Second whistleblower says under-fire ambulance trust is also using volunteer community first responders to hit targets
A paramedic’s decision to blow the whistle on the East of England Ambulance Service has encouraged a former volunteer to speak out about why he quit his role at the trust.
Still in the spotlight from the accusation that it is jeopardising patient safety by sending rapid response cars to the most serious jobs instead of ambulances to hit response time targets, the trust is now facing claims that it is also using community first responders (CFRs) to “stop the clock”.
Speaking to this newspaper on condition of anonymity, the man said he gave up his position as a CFR a year ago because he was not getting enough support from clinically trained professionals when dealing with critically ill patients.
He said: “I quit because it was just getting worse and worse. When the 111 service first got introduced it was just crazy, call volume went up about 50% and the ambulance service filled that gap with emergency technicians.
“Then it just progressively got worse. The main problem I found was the clock stops with us. When the first responder is on the scene the clock stops and then you can be waiting for an ambulance for 45 minutes and the problem you have is you get told in training when you go an ambulance is sent at the same time, and that is true but they very regularly stand down and get sent to other jobs. Then you are just sat waiting.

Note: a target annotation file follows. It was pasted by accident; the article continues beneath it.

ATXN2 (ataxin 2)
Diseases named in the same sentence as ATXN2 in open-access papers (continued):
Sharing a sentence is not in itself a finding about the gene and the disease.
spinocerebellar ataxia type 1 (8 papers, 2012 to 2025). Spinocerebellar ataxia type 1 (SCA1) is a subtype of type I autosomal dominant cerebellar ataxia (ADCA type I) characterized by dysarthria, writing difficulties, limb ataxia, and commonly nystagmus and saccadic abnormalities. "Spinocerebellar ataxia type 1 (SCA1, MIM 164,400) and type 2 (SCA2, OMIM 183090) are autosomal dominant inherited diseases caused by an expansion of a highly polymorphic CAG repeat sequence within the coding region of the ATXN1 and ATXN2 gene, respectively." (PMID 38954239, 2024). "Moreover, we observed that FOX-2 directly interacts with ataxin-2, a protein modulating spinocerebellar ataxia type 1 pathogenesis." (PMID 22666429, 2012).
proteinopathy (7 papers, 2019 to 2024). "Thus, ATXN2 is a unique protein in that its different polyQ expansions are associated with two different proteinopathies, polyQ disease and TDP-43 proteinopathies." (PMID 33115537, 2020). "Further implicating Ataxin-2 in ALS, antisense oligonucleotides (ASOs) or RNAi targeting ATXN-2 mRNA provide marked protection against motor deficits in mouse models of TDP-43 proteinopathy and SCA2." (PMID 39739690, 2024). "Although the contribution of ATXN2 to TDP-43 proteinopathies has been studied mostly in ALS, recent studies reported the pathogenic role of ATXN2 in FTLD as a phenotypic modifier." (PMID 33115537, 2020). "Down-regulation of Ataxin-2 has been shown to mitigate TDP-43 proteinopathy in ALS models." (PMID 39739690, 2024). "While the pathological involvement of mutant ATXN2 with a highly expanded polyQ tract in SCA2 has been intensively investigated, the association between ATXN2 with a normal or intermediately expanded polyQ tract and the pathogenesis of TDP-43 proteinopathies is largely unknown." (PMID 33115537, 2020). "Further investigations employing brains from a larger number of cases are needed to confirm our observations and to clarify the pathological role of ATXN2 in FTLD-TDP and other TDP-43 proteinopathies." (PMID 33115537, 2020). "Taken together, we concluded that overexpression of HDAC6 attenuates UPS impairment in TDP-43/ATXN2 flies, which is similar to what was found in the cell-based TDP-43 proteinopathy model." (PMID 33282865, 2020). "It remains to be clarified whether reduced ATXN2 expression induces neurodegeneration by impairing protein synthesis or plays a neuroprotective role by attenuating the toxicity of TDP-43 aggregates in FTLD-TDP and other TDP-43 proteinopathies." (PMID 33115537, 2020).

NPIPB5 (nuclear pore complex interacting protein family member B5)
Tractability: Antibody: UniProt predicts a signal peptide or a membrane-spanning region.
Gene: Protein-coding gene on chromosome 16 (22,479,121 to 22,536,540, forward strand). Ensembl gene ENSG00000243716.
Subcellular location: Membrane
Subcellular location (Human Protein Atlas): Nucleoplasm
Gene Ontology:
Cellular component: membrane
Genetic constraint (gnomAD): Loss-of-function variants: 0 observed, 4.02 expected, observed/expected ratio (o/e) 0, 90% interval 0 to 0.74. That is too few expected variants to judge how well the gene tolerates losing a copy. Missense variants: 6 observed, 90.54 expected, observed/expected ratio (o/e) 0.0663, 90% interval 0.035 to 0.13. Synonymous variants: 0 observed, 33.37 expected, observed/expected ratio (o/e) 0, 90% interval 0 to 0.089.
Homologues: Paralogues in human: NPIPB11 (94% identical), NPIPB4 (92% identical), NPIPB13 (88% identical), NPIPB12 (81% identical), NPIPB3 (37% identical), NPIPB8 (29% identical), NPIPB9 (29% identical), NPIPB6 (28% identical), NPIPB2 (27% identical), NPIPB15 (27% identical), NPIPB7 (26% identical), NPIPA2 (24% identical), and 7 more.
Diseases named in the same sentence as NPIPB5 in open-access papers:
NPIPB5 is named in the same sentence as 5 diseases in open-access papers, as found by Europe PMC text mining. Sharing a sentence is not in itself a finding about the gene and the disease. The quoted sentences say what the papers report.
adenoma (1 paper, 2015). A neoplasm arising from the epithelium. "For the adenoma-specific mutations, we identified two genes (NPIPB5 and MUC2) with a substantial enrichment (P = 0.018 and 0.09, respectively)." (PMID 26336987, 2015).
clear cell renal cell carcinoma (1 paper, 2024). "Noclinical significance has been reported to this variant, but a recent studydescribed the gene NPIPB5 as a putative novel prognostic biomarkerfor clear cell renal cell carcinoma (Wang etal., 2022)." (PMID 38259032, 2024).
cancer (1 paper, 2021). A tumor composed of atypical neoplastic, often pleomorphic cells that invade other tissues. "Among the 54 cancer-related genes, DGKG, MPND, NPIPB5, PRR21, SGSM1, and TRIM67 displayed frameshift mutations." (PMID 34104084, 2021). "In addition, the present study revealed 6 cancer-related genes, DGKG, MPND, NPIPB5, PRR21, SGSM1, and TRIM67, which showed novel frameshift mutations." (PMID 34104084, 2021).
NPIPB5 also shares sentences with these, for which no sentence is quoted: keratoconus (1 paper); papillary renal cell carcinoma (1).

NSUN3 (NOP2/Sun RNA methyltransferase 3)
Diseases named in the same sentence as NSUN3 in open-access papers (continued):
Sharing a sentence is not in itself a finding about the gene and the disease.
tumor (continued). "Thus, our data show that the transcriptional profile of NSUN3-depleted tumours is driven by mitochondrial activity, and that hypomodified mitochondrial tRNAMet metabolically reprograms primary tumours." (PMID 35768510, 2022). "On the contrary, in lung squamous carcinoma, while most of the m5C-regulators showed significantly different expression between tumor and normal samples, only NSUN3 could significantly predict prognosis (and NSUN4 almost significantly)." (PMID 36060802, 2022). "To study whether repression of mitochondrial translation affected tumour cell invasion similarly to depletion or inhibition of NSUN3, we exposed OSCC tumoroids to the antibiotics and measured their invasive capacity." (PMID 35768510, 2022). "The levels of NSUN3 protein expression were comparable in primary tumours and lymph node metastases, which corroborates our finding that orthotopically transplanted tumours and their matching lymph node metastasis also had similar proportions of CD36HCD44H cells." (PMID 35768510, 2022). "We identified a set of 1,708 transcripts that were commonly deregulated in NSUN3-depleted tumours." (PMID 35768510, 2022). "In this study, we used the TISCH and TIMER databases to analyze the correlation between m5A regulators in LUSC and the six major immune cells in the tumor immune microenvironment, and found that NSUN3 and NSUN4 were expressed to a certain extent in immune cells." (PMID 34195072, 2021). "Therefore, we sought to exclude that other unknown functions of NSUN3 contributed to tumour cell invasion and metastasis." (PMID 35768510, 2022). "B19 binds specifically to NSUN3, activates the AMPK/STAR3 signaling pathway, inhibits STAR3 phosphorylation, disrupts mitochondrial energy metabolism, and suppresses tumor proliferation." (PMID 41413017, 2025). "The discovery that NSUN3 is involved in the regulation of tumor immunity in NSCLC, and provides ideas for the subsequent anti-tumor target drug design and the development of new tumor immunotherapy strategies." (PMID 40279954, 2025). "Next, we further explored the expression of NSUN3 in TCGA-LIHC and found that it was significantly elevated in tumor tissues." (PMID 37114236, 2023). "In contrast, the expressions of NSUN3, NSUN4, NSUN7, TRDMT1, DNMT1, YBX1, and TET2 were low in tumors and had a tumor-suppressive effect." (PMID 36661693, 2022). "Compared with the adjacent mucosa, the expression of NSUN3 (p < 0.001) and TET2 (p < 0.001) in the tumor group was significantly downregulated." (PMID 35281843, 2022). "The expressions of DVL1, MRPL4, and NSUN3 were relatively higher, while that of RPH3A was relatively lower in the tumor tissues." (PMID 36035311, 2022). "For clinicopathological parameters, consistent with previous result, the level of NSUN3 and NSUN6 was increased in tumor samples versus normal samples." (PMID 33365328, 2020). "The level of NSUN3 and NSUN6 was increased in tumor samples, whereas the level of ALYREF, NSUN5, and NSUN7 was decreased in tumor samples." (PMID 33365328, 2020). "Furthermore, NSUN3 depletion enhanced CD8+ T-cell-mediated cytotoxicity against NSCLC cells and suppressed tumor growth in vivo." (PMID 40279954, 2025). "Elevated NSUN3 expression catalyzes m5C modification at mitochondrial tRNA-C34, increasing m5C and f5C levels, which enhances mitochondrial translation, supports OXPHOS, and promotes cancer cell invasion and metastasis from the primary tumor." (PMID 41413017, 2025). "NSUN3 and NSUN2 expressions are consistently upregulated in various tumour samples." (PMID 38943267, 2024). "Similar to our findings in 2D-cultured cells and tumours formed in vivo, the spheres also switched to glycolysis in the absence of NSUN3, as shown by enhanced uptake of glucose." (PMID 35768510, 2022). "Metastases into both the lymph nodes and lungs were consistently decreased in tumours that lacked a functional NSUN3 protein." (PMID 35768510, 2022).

“I think more and more they are sending first responders to stop the clock. First responders do a great job and we do it to try and help the community but at the same time they shouldn’t be used to stop the clock because we are not a paramedic and we can’t do the things that a paramedic can do.”
The man said the longest he had waited with a patient for back-up from a medic was an hour and a half.
A CFR is a volunteer who is trained by the ambulance trust to give first aid to a critically ill patient in the area where they live or work until an ambulance crew arrives to take over treatment. They can use a defibrillator and are typically placed in rural areas where it may take longer for paramedics to reach.
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CFRs are sent to category one incidents, which currently make up around half of all emergency calls to the ambulance service and require a response within eight minutes.
However, this autumn the targets are set to be changed so fewer incidents fall under this top bracket, which will drop to seven minutes under the new system.
Patients with conditions including suspected stroke or heart attack - who were previously expected to have a paramedic on the scene within eight minutes - will now have a typical wait of no more than 18 minutes.
A spokesman for the East of England Ambulance Service said: “Community first responders play an extremely important role in responding to life threatening emergencies in the immediate minutes afterwards within their communities. In some cases their quick response has been the difference between life and death.
“When someone is in cardiac arrest, every minute counts. Effective CPR and early use of a defibrillator by any appropriately trained person can greatly increase the chances of survival when someone is unconscious and not breathing.”
In the current financial year to date, the East of England Ambulance Service has reached 73.51% of the most serious incidents within eight minutes, just shy of the national target of 75%.